Bertoia was a multi-hyphenated sculptor, furniture designer, creator of wedding rings for Charles and Ray Eames, and college lecturer. (Bertoia also created a series of 10 Sonambient record albums based on the sounds of his wire Sounding Sculptures. See a demonstration of the sound here.) The Diamond chair has been in production since 1952.
Below, fiberglass Shell side chairs:
An important part of the mid-century style explosion was Danish Modern, a form epitomized by countrymen Arne Jacobsen (featured here), Finn Juhl (as seen here), Arne Vodder, and Arne Hovmand-Olsen. All four designers would enjoy international recognition and all owe a large debt to their forbear, Kaare Klint.
Below, Klint's Faaborg chair.
Klint's Propeller stool, owing much to the Egyptians:
While Klint and the Danish Modernists agreed with much that was going with Bauhaus, there were stark differences. The Bauhaus style stressed form and function as a singularity, minimalistic design without adornment, and industrial materials, especially steel tubing and glass. Bauhaus also represented a conscious break from Art Nouveau which had begun to fade with the beginning of the 20th century. Klint and other Danes were less inclined to let go of Nouveau's naturalistic motifs and organic forms. They preferred wood as a material and hand-crafted over the industrial as well as having design respond to the human body and its behaviors more than efficiency of industrial fabrication.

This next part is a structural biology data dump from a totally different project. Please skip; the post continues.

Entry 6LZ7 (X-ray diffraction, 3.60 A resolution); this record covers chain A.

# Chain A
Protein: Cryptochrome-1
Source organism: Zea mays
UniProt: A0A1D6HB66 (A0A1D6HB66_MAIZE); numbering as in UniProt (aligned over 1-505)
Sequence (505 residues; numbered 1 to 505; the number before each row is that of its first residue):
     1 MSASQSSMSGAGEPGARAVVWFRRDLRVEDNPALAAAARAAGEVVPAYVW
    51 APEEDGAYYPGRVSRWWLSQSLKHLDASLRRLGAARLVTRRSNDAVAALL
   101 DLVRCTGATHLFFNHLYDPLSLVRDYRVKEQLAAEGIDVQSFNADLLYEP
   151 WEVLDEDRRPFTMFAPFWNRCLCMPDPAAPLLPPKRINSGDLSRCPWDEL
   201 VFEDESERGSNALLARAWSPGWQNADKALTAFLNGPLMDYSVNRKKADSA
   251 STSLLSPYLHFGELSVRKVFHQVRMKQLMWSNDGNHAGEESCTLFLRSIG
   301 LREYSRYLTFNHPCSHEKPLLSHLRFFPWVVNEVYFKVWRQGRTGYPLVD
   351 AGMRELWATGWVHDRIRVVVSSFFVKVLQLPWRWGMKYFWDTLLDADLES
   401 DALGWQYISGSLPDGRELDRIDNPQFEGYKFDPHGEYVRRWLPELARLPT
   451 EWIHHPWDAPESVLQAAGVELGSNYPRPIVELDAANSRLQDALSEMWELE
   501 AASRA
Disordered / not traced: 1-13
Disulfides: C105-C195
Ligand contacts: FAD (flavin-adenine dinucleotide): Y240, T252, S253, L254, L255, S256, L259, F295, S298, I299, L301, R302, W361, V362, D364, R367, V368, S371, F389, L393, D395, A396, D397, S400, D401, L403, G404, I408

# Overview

The Safari Chair from 1933:
The Safari reimagined (with a little Chinese style thrown in) from 1984 by Dutch designer Ruud-Jan Kokke:
Below, a Klint Lounger:
Bauhaus was founded in 1919 as a merger of the Grand Ducal School of Arts and Crafts and the Weimar Academy of Fine Art, the former directed by Belgian Henry van de Velde. Velde would also be the Bauhaus school's first director, a job he would be forced from as the nationalists rose to power in Germany. Van de Velde would choose Walter Gropius to be his successor. The change over would also bring an end to the influence of Nouveau.
Henry van de Velde's work would bridge Nouveau and Bauhaus:
The chair on the left is from a pre-Bauhaus period of 1897; On the right, Velde eschews the organic for a more industrial look:
More chairs to come in Part 4.